Skip to main content

Current Working Papers

  • 'Is Official Exchange Rate Intervention Effective?', January 2002. Abstract: I examine the effectiveness of exchange rate intervention within the context of a Markov-switching model for the real exchange rate. The probability of switching between stable and unstable regimes depends nonlinearly upon intervention, the degree of misalignment and the duration of the regime. Applying this to dollar-mark data for the period 1985-1998, we find that intervention increases the probability of stability when the rate is misaligned, and that its influence grows with the degree of misalignment. However, intervention within a small neighbourhood of equilibrium will result in a greater probability of instability. JEL classification: F31, F41, C1. Keywords: Real exchange rate; official intervention; real exchange rate; mean reversion; Markov switching.

     

  • 'International Capital Crunches: The Time-Varying Role of Informational Asymmetries', with Ashoka Mody, November 2001. Abstract: We examine the determinants of capital flows to four developing countries during the 1990s using an explicitly disequilibrium econometric framework in which the supply and demand for capital are not necessarily equal and the actual amount of the flow is determined by the 'short side' of the market. We are thus able to detect instances of 'international capital crunch' - where capital flows are curtailed because of supply-side rationing - and to relate these instances to movements in the underlying fundamentals. The analysis highlights the role of asymmetric information - as distinct from the traditional concern with default risk - in conditioning capital flows. JEL Classifications: F320, F340, O190. Keywords:  Capital flows; emerging markets; informational asymmetery; capital crunch; disequilibrium modeling.
  • 'Nonlinear Permanent-Temporary Decompositions', with Richard H. Clarida (Columbia University), November 2001. Abstract: We suggest a method of decomposing univariate and multivariate nonlinear processes into their permanent and temporary components, extending the analysis of Beveridge and Nelson (1981) and Stock and Watson (1987). We provide an application in the univariate nonlinear case to recent work on nonlinearities in the US business cycle, and in the multivariate nonlinear case to recent work on asymmetric nonlinear adjustment in the US term structure of interest rates. JEL Classification: C22, C32, E32, E43. Keywords: nonlinearity, decomposition, business cycle, interest rate term structure.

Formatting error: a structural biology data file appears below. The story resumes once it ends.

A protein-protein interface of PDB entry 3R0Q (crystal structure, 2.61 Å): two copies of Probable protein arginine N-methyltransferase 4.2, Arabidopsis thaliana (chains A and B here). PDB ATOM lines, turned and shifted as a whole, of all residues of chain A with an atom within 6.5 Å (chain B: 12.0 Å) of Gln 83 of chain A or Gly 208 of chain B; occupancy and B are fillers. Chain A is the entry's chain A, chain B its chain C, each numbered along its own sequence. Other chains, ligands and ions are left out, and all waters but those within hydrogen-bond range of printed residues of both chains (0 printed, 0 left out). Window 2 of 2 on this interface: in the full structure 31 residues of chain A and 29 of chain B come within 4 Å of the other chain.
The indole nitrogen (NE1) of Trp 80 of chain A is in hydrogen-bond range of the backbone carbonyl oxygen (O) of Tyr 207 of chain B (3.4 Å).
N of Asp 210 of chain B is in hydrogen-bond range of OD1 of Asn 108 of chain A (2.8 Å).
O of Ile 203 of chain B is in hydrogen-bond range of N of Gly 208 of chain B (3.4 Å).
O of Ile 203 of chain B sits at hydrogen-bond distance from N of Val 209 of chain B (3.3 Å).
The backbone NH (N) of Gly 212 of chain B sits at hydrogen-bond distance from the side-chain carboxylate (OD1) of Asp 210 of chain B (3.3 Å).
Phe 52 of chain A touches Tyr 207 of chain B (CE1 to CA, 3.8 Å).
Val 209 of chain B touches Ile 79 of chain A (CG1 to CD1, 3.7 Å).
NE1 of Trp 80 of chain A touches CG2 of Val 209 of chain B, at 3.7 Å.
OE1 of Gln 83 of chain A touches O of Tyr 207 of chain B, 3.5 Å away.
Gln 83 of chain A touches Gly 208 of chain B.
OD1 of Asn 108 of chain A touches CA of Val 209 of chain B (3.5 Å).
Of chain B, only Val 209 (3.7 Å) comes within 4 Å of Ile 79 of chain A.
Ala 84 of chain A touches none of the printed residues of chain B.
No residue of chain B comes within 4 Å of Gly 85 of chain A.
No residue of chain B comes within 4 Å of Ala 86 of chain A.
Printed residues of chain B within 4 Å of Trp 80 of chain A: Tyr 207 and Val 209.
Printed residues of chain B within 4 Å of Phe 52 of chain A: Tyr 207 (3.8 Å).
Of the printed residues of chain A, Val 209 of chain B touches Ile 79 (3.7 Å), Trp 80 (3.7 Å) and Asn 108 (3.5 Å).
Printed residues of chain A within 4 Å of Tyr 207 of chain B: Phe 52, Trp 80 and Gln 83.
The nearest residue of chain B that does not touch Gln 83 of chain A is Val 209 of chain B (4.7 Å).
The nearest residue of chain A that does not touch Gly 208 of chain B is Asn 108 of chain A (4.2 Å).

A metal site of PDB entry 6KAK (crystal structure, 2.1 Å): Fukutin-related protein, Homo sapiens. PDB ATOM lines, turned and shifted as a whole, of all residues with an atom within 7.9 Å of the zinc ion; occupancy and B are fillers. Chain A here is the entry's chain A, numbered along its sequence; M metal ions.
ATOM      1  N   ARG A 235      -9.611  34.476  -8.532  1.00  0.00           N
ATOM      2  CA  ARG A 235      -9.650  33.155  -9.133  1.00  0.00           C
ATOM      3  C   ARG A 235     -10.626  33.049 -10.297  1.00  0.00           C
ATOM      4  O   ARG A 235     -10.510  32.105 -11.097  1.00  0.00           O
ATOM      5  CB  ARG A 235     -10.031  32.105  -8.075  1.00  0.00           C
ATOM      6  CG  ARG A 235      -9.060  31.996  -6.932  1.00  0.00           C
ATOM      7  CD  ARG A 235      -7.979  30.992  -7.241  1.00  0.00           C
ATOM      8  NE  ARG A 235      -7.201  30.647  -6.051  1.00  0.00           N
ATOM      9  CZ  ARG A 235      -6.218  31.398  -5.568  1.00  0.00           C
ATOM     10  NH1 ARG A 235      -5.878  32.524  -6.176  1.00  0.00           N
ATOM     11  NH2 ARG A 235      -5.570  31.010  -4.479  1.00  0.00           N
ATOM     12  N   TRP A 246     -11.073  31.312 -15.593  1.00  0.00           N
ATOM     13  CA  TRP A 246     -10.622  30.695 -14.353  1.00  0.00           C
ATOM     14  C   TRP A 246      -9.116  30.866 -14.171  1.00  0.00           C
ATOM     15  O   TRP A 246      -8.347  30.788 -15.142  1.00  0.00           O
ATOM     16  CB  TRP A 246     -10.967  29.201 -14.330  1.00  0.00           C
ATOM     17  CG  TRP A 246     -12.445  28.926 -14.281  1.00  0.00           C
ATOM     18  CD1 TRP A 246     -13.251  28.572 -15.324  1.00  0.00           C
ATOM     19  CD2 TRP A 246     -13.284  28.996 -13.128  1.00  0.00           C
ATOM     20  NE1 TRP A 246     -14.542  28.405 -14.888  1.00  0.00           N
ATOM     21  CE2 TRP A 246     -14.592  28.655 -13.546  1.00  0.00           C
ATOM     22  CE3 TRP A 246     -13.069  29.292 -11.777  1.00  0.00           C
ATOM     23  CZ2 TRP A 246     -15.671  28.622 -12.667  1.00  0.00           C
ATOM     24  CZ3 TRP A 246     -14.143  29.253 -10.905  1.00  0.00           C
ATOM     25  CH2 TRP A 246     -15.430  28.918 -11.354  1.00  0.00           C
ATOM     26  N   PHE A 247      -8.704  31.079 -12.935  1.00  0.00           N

• 'On International Real Interest Rate Differentials, Purchasing Power Parity and the Behaviour of Real Exchange Rates: The Resolution of a Conundrum' with Lucio Sarno (Warwick Business School), November 2001. Abstract:  According to one strand of the international finance literature, market efficiency implies that the real exchange rate follows a martingale process, in direct conflict with the long-run absolute purchasing power parity hypothesis, which requires a stationary real exchange rate process. This conflict between market efficiency and long-run PPP appears as something of a conundrum. We resolve this conundrum by relaxing the assumption of a constant real interest rate differential and analyzing the vector equilibrium correction system linking prices and the exchange rate, and draw out the economic intuition of our result. JEL classification:} F31. Keywords: purchasing power parity; real exchange rate; real interest rate differential; random walk.
  • 'Predicting the Term Structure of Interest Rates: The Role of Asymmetries and Regime-Switching' with Richard H. Clarida (Columbia University), Lucio Sarno (Warwick Business School) and Giorgio Valente (Warwick Business School) , February 2002. Abstract: Drawing on the recent theoretical and empirical literature on the term structure of interest rates, we develop empirical models of the term structure of eurodeposit rates for the US, Germany and Japan. Specifically, we develop nonlinear vector error correction models which allow both asymmetry of adjustment and discrete regime switching. The models are then used to provide forecasts of the term structure and are shown to outperform alternative predictors. JEL classification: E43, E47. Keywords: term structure of interest rates; asymmetric adjustment; nonlinear vector autoregression; Markov switching.